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Vladimir Sanakoev speaks up about his ties with KGB

By Messenger Staff
Wednesday, January 12
Former member of the Tbilisi-backed Provisional Administration of South Ossetia, Vladimir Sanakoev announced his alleged cooperation with the Russian special services, reported the Kavkazsky Uzel internet portal. According to a blog post published on the website on January 10, Sanakoev held a special “improvised” press conference in Vladikavkaz on Sunday and “confessed” his activities.

According to Sanakoev, he started cooperating with the Russian KGB in 1989 under the pseudonym of “Iron”, meaning “Ossetian.” The former ally of the Georgian authorities said he and a Russian Special Agency representative “Roman” drew up a plan of his “getting involved in the processes going on in Georgia” in 2003. Sanakoev noted that with this aim he published an article on his views about Georgian-Ossetian relations. “The article was clearly pro-Georgian, in order to win the trust of the Georgian government representatives,” he noted, adding that his activities had “worked”.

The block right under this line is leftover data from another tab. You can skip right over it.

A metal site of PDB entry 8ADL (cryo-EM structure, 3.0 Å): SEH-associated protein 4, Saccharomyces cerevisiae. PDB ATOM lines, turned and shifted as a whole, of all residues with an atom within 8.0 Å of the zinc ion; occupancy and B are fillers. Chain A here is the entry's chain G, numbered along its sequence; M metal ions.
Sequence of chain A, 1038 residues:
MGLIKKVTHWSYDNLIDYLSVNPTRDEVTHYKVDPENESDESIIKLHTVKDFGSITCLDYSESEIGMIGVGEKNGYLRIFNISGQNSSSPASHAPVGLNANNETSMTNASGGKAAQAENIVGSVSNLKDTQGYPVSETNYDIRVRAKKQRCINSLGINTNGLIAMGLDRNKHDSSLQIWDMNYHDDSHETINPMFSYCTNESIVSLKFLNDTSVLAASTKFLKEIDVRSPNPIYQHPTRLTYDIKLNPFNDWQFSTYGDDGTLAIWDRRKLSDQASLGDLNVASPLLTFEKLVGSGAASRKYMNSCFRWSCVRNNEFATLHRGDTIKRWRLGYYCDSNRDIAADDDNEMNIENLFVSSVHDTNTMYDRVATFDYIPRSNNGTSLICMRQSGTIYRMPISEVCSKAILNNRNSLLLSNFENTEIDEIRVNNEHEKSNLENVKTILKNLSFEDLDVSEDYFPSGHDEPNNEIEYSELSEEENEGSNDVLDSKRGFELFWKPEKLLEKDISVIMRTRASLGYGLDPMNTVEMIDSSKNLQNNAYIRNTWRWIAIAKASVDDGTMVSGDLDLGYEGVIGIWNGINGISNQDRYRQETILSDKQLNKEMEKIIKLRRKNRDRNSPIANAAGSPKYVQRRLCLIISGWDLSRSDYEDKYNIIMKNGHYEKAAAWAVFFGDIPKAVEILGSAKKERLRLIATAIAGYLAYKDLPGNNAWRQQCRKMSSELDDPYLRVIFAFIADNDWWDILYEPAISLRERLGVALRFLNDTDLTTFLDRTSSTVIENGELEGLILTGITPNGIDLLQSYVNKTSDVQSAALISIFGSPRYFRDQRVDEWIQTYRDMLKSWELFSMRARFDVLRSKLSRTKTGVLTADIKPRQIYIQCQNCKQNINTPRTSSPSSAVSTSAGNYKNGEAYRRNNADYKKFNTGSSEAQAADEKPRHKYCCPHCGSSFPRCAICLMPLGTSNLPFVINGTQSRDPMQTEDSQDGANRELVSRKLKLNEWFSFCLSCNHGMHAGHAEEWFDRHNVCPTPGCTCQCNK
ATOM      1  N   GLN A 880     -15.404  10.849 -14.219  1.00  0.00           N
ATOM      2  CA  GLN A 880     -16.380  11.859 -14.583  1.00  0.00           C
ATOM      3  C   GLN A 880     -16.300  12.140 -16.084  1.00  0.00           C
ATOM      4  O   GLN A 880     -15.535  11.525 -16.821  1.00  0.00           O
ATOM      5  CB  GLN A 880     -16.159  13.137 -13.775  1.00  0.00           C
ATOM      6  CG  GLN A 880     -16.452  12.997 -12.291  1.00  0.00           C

Speaking at the “improvised” press conference, Sanakoev accused Georgian high ranking officials, including President Mikheil Saakashvili, Minister of Internal Affairs Vano Merabishvili, former Defence Minister Irakli Okruashvili, Chairman of the Defence and Security Committee of the Georgian Parliament, Givi Targamadze and other officials of being linked with terrorist acts carried out in Russia.

Later in his speech Sanakoev touched upon the developments of events after he received Georgian citizenship in November 2005, saying that the aim of all of his later actions was “not admitting the start of military actions in South Ossetia.” He added, “Later Dmitry Sanakoev appeared in Tbilisi and on November 12, 2006 the elections of the head of the Provisional Administration of South Ossetia was elected. Thus we managed to avoid Georgian military aggression which was planned for December 2006, the aim of which would be restoring Georgia’s jurisdiction over South Ossetian territory.”

Georgian Parliamentary majority representatives assessed the statements of Sanakoev as “not serious.” “As for his assertions that through his efforts the Georgian side did not start military actions in Tskhinvali, this is just one more argument that the war of 2008 was not started by Georgia,” MP Shota Malashkhia, Chairman of the Temporary Parliamentary Commission on Territorial Integrity Issues said.